The British Working Class and Enthusiasm for War, 1914-1916

By David Silbey

© 2004 – Routledge

200 pages

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Paperback: 9780415652308
pub: 2012-11-14
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Hardback: 9780415350051
pub: 2004-12-14
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About the Book

Millions of men volunteered to leave home, hearth and family to go to a foreign land to fight in 1914, the start of the biggest war in British history. It was a war fought by soldier-citizens, millions strong, most of whom had volunteered willingly to go. They made up the army that first held, and then, in 1918, thrust back the German Army to win the Great War.

The British 'Tommy' has been lionized in the decades since the war, but little attention has been made in the literature to what motivated the ordinary British man to go to France, especially in the early years when Britain relied on the voluntary system to fill the ranks. Why would a regular working-class man leave behind his job, family and friends to go to fight a war that defended not British soil, but French? Why would a British man risk his life to defend places whose names he could pronounce only barely, if at all? This book answers why, in the words of the men who were there. Young and old, from cities and country, single and married, they went to war willingly and then carried their experiences of being a part of the Great War, and why they chose such a difficult and dangerous path.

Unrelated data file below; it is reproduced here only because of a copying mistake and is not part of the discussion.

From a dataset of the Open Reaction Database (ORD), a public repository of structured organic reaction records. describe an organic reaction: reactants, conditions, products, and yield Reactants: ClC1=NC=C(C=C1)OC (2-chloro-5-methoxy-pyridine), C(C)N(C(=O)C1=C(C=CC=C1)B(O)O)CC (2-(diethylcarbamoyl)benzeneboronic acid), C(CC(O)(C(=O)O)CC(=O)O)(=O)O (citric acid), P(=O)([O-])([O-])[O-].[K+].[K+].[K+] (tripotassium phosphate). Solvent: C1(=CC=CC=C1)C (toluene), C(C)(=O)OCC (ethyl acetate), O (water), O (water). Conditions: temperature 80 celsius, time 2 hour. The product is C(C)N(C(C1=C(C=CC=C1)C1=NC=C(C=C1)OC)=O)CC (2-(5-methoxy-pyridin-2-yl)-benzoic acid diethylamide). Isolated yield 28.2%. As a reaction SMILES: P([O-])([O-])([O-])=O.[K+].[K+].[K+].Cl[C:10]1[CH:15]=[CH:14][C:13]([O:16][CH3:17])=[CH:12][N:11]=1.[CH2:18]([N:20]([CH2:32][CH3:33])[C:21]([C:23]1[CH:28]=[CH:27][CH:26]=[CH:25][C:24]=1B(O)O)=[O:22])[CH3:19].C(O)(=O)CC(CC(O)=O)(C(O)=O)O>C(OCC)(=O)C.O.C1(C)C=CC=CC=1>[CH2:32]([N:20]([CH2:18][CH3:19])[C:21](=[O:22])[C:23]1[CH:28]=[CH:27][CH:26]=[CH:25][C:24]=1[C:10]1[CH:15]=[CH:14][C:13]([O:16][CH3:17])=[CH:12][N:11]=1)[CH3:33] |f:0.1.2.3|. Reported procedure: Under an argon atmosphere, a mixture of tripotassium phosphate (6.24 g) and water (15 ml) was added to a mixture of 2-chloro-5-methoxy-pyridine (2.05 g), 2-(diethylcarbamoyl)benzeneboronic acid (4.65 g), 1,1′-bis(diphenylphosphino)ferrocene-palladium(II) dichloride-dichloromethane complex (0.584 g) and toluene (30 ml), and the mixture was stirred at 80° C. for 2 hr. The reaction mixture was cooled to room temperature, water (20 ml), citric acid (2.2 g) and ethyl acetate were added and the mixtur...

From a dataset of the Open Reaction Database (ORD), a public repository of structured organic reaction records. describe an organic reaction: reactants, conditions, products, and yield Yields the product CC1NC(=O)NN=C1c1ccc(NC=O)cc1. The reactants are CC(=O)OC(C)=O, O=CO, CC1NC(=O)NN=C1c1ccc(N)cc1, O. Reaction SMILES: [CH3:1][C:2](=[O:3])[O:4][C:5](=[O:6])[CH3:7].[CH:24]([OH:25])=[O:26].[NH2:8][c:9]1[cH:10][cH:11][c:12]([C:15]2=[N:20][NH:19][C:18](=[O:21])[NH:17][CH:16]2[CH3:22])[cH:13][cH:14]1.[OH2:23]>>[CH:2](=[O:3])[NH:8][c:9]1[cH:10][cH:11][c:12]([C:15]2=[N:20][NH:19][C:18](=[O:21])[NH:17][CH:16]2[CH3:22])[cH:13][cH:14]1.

Table of Contents

1. Introduction 2. The Rush to Colors, Business as Usual, and the Coming of Conscription, August, 1914-January, 1916 3. Currents within the Flood: Who were the Volunteers? 4. 'The Monotony of the Trivial Round': Enlistment and the Escape from Domesticity 5. 'Money was the Attraction.' Enlistment and Economic Motives 6. 'We Were Being Patriotic. Or Young and Silly.' Enlistment and Allegiance 7. 'A View of the Round World.' The Workers, Britain, Europe, and Empire 8. Conclusion: The Shadow of the Somme 9. Bibliography

About the Author

David Silbey is an assistant professor of European History at Alvernia College, Reading, PA. He obtained his PhD at Duke University in 1999.

About the Series

Military History and Policy

This series will publish studies on historical and contemporary aspects of land power, spanning the period from the eighteenth century to the present day, and will include national, international and comparative studies. From time to time, the series will publish edited collections of essays and ‘classics’.

Learn more…

Subject Categories

BISAC Subject Codes/Headings:
HIS015000
HISTORY / Europe / Great Britain
HIS027000
HISTORY / Military / General
HIS027090
HISTORY / Military / World War I